That idea, of writing with an Australian accent, comes through in Wood’s most recent novel, The Children, about a family reunited by a serious accident, which brings the scattered adult children back to the rural NSW town where they grew up to visit their ailing father. There are no lush descriptions of landscape, little Australian vernacular (except for a couple of stray bloodys), no surfing or sea – but it’s deeply and instantly recognisable as the kind of country town you might have driven through, or indeed have lived in; a place where most of the children grow up and gratefully leave in order to broaden their choices. ‘I wrote about what I see of country towns rather than a kind of lost romantic idea about what a country town is,’ said Wood, pointing out that in our film and television, more so than books, we see a cliché of ‘a dusty, weather-beaten, corrugated iron kind of place’, or the patronising quirkiness of shows like Seachange or the film Mullet, that doesn’t reflect what a contemporary Australian country town is, so much as a national myth.

In Wood’s fictional town of Rundle, there’s a Liquorland, a Best & Less, kids dressed in surf gear far from the sea. A climactic family dinner takes place in a pub dining room with plastic-coated menus and exotic-sounding dishes like Tuscan Lamb, the culinary labels wistfully signalling elsewhere. Town residents are proud of the recently revamped pub though city visitors disdain it as embarrassingly pretentious. On one level, it’s generic – it could happen anywhere – but on another this geographical inferiority is deeply Australian. Eldest daughter Mandy works as a war correspondent, reporting back from far-away places, and even her mother Margaret reflects nostalgically on her teenage dream of being an air hostess.

‘The things that make me Australian are more psychological,’ says novelist and former publisher Sophie Cunningham. That much of her writing is set overseas makes the definition of ‘Australian’ particularly tricky in her case. Her first novel, Geography (which included canny descriptions of the Sydney–Melbourne dichotomy and rich evocations of swimming at Bondi) was set between California, Melbourne and Sydney. Her second, Bird, is set entirely overseas. ‘You could argue that just the mere fact of being a long way from everywhere else drives the plot a lot. Australians are some of the biggest travelers in the world. And you do travel more and longer; it forms the character of the novel. But it’s a subtle point.’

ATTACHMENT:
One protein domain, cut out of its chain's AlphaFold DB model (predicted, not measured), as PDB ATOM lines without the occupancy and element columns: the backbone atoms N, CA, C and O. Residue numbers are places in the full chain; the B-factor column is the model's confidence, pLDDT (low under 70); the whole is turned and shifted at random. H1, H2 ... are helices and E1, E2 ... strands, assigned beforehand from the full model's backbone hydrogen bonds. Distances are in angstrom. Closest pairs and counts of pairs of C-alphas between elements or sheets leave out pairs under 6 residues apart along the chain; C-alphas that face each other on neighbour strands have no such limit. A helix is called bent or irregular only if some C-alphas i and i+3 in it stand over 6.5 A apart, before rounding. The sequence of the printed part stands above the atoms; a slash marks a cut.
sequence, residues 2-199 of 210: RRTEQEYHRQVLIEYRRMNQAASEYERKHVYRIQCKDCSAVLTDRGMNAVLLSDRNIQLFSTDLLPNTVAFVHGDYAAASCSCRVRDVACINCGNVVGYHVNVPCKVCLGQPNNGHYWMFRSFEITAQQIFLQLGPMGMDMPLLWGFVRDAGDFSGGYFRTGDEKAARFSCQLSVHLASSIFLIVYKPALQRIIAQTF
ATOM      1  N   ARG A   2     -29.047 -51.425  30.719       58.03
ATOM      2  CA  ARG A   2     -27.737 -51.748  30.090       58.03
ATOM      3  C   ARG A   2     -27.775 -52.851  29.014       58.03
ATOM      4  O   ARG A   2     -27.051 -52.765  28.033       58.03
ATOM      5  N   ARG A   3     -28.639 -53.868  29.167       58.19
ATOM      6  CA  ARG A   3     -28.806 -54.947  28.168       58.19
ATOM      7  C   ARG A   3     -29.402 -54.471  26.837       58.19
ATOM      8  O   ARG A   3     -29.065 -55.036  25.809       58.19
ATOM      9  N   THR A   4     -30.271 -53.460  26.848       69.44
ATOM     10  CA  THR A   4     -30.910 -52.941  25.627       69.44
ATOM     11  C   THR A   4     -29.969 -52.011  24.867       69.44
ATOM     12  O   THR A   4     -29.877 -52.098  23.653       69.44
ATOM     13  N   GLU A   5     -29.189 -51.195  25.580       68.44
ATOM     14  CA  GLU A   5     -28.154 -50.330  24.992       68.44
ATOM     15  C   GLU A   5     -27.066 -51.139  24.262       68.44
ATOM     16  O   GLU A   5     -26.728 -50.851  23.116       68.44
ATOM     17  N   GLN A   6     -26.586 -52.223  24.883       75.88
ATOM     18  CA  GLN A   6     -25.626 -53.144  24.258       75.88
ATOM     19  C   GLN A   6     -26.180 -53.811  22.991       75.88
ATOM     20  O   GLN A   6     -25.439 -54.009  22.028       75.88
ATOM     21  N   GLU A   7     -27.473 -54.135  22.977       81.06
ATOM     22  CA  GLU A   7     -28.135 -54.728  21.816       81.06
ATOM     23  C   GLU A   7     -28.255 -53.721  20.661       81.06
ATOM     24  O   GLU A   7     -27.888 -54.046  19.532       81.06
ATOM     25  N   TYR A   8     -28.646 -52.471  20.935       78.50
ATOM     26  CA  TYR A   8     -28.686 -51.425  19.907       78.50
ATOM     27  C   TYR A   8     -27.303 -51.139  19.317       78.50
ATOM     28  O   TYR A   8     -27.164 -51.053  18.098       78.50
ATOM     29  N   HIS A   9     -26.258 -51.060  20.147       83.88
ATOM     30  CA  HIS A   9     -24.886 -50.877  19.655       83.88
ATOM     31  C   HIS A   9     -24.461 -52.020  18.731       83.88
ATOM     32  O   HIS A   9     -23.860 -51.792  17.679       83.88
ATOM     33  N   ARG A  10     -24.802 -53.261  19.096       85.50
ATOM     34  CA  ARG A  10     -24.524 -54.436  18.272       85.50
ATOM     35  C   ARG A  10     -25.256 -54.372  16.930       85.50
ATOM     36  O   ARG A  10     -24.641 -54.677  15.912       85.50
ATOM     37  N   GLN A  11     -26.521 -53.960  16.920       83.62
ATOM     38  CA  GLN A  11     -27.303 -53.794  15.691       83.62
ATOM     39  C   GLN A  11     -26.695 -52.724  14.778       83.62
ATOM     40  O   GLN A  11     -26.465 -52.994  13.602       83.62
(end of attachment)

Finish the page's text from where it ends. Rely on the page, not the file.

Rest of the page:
It’s a point fellow novelist Patrick Allington agrees with – and he offers that while Bird is ‘not an Australian book in any sense or form, to me it feels like it is somehow. I can’t say why in any tangible sense.’

Allington’s debut novel, Figurehead – set mostly in Cambodia, following the twinned stories of Pol Pot’s right-hand man and a Wilfred Burchett-like Australian foreign correspondent – was longlisted for the Miles Franklin in 2009. ‘In my own writing, what I’ve been thinking about a lot is the role of Australia in the world and the tyranny of distance that doesn’t exist as a geographical thing elsewhere in quite the same way. It seems to me it carries on in our heads quite powerfully.’

It’s interesting that both Allington’s novel and Wood’s The Children – two very different books – feature the key character of an Australian correspondent (Allington’s Ted and Wood’s Mandy) who, on their return, experience ‘home’ as alien and shockingly removed from the rest of the world.

When asked if he identified as an Australian writer, Allington replied: ‘I do, but that makes it sound as if I’m sitting around doing random surveys to make sure I’ve mentioned gum trees often enough per page, or weaved a platypus into the plot somehow. Which is what I think people think about when they think of Australian writing.’

In my conversations – with booksellers, publishers, writers, critics – the same names cropped up again and again when it came to contemporary Australian writing: Tim Winton and Peter Carey. There was a sense of weariness in these references, even while most praised the skill and in no way disparaged their success. When other writers considered the question of being Australian, they compared themselves against these elements: Australian vernacular; bush and beach, explicit explorations of colonisation or national history.